France’s Welfare State Kept Macron in Power
The French still enjoy a comparably solid social safety net. Looking closely at Emmanuel Macron's victory, it was this welfare state that helped him get reelected. And it makes the upcoming pension reform all the more challenging.
Spring 2023 Issue: The China Challenge
Once more, Europe survives. France did not experience a Brexit or Trump moment on April 24.
Rather, French President Emmanuel Macron won a second term with a solid 17-point lead. Marine Le Pen failed in her third attempt at the presidency. And if the far-right candidate ever had a shot at winning, it was now. Facing-off a haughty incumbent, Le Pen hoped to finally surpass her voter potential by capitalizing on the “everything but Macron” reflex. But it was not to be.
There are many reasons why Le Pen lost once more. One is Macron’s favorable economic track record. The French might complain about the country’s déclassement, but recent polls show that they are almost as happy about their individual economic situation and job prospects as the Germans. Another is that the war in Ukraine hurt Le Pen due to her close association with Russian President Vladimir Putin.
Also, Le Pen might have succeeded in softening the image of her party by ditching “Frexit” and barely talking about foreigners and Islam. But the TV debate confirmed that she remained as incompetent as five years ago.
Macron’s Trump Card: Old Voters
Yet, history shows that populists can win votes even in economically “good “times, that foreign policy is a secondary theme for voters at most, and that the perceived incompetence of a politician by elites does not necessarily hurt in the polling booth. Instead, post-election surveys show that the biggest trump card Macron had up his sleeve was the welfare state.
In 2016, the Brexit referendum was won, and Donald Trump got elected to the White House, by galvanizing the votes of the old and of the less well-off. Often, it was a combination of both. Only 40 percent of British voters aged 65 and older voted Remain. Only 45 percent of the Americans older than 65 voted for Hillary Clinton. In aging societies the old are the most important voter group. This is also because they are very reliable in terms of turnout. The link between income level and the Trump and Brexit votes has been equally clear.
But Macron won the second round precisely because he fared best among the old and even got solid results among the less well-off. Surveys show that 68 percent of French pensioners opted for Macron. In the category of law-wage earners making less than €1,250 per month Macron fared worse than Le Pen, but still got 44 percent of the vote.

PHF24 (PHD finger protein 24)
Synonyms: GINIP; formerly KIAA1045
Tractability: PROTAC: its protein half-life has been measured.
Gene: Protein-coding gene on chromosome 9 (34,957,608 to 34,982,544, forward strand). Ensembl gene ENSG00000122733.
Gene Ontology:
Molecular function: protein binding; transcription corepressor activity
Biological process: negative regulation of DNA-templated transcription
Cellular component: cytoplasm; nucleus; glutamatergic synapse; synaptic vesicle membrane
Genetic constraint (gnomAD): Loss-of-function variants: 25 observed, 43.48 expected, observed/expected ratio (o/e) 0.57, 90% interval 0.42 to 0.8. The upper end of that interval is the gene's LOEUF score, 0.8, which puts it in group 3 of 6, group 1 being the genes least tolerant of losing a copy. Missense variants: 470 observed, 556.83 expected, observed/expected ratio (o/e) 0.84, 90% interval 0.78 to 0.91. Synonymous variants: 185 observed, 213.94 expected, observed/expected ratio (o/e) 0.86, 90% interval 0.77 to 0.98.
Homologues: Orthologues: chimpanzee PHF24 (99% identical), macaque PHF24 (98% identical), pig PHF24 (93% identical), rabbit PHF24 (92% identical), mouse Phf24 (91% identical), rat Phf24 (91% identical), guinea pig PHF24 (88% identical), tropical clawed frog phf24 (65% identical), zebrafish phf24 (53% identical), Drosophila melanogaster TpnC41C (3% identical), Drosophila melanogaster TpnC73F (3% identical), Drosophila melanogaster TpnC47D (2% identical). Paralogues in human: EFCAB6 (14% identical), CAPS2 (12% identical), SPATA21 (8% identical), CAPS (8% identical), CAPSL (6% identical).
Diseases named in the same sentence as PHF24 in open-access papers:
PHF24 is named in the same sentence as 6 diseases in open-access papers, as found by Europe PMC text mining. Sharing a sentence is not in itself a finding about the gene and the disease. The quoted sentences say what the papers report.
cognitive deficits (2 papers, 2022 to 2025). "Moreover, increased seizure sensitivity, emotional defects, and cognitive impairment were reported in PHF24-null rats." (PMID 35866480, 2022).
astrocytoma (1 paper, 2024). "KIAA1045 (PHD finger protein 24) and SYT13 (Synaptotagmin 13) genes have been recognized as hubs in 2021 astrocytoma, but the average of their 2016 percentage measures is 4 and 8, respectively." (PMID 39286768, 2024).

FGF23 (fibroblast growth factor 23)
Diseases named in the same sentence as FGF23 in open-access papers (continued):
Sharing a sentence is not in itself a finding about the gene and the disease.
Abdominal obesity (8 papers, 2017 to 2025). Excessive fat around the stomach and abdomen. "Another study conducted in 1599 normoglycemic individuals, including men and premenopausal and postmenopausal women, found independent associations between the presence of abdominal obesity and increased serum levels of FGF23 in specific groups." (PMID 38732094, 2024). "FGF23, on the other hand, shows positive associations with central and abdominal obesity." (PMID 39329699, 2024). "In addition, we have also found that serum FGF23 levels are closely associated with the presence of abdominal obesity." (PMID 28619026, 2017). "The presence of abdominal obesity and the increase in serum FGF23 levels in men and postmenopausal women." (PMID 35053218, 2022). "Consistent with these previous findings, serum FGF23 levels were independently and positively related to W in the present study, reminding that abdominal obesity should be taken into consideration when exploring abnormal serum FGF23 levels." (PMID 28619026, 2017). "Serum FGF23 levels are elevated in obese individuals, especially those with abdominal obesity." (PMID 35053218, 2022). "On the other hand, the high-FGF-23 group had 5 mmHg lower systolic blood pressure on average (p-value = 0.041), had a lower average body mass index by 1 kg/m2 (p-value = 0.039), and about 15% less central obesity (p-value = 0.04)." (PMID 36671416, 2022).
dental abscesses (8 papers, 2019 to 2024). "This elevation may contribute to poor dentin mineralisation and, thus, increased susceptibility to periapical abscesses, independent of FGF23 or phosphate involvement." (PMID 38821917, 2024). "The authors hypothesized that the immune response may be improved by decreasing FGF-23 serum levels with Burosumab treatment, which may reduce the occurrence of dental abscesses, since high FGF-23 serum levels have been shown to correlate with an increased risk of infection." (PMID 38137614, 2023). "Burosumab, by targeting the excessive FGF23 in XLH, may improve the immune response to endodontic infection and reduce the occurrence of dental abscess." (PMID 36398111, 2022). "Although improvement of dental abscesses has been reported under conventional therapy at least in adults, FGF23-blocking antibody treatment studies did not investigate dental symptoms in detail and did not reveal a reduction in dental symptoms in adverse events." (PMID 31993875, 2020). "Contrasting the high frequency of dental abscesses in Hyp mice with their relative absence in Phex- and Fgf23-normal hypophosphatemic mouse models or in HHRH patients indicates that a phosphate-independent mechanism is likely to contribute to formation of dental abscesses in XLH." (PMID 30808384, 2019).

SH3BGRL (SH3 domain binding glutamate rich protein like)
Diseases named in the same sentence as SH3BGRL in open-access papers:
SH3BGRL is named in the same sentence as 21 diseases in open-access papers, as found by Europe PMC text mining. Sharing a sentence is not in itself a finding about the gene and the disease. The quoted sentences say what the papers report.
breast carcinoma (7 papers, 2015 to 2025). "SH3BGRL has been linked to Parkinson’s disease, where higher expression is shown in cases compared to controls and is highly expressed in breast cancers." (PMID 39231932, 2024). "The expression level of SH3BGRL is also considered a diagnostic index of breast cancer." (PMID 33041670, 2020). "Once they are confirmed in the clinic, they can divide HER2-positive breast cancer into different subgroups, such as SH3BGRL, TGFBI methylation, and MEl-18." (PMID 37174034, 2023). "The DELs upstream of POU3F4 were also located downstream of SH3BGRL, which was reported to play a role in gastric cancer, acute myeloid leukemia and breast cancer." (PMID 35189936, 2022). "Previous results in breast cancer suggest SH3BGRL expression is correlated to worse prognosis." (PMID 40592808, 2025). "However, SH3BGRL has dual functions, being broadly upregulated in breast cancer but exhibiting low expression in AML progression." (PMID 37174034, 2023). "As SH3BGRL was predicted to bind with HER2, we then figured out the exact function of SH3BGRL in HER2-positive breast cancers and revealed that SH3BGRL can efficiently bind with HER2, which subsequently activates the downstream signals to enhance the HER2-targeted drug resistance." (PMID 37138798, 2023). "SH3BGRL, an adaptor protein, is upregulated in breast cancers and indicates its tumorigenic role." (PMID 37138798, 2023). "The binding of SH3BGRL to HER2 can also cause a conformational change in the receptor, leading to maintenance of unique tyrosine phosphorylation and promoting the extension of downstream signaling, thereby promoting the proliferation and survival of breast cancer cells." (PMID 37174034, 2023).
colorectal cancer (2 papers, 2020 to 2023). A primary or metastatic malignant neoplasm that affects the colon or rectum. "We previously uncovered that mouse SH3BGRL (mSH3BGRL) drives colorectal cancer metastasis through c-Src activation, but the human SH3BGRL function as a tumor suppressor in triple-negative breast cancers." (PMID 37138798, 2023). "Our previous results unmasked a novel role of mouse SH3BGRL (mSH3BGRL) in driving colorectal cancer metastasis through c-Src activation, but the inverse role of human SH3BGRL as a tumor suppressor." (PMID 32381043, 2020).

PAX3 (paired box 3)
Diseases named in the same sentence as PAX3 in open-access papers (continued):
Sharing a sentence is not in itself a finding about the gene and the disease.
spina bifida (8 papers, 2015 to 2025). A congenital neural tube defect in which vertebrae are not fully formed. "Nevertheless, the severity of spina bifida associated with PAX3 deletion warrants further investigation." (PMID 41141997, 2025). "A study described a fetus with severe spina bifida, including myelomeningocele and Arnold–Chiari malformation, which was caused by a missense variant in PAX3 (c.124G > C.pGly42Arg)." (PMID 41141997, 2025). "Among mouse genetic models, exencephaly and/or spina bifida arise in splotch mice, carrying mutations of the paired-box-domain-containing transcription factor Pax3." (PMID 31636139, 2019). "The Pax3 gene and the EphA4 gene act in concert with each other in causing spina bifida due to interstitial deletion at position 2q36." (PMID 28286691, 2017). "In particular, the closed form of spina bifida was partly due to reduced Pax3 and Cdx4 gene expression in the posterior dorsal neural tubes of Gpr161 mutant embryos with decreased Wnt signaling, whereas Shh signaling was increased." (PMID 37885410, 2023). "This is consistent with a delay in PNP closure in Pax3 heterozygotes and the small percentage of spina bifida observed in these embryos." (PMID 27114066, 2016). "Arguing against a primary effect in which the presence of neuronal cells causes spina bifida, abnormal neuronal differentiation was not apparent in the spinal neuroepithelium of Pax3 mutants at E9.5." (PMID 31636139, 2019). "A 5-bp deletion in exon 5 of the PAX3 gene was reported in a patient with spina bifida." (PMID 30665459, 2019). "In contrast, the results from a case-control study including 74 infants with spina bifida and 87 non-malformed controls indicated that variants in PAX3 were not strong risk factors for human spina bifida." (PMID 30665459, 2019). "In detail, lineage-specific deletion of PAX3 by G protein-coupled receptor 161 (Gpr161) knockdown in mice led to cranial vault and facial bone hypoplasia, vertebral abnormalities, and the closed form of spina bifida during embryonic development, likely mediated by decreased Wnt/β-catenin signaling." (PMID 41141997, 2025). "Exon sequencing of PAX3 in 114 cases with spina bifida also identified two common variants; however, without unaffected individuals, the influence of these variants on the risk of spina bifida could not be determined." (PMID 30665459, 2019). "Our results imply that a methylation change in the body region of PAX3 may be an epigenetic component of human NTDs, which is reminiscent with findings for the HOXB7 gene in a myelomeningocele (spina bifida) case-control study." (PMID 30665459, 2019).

How do we explain this? Of course, among older voters the anti-Le Pen reflex is stronger. They remember that the Le Pen family originates from the same far-right that supported Vichy France in World War II and fought against Algerian independence in the 1960s.
But the other answer explaining Macron’s second-round result among the old and the less privileged is France’s welfare state.
A Solid Safety Net
Macron is often decried as a “neoliberal” by leftist critics. Indeed, his economic policy includes some supply-side elements, such as tax cuts on capital and the rich and a loosening of labor laws. But by cutting payroll taxes, Macron has increased the net minimum wage by more than his two predecessors. Most importantly, he has hardly touched the level of social transfers. Macron initially wanted to axe social spending, but the fierce resistance to the cuts to social housing transfers at the beginning of his first term quickly disabused him of the idea.
France’s welfare state thus continues to protect the French much better from hardship than in most European countries and the United States. “Only” 4.4 percent of the French aged 66 years and older are living below the poverty line, defined as half the median household income of the total population. This compares to 23 percent in the US and 15.5 percent in the United Kingdom.
Furthemore, those in the working population on low incomes aren’t doing as badly in relative terms. In France, 8.5 percent of those aged 18 to 65 live below the poverty line compared to 15.7 percent in the US and 11 percent in the UK.
When German Chancellor Otto von Bismarck laid the foundations of the welfare state at the end of the 19th century by creating the world’s first large-scale pension insurance in 1889, the master of Realpolitik argued: “Whoever has a pension for his old age is much happier and much easier to handle than someone who does not have this perspective.” Bismarck was by no means a Social Democrat, quite the contrary. But he saw the welfare state as an instrument to calm social tensions and keep the left-wing revolutionaries at bay.
In France, this welfare state is still very much alive. Ensuring that the old and the less well-off still have a good life, at least compared to their peers in the US and the UK, is what prevented France from going down the road of Brexit and Trump. The welfare state remains the most effective defense against populists. This is why Macron’s upcoming pension reform must not only solve the demographic problem but strive for a large degree of social acceptance.
Joseph de Weck is the author of the (German-langue) book Emmanuel Macron: Der revolutionäre Präsident and a Fellow with the Foreign Policy Research Institute.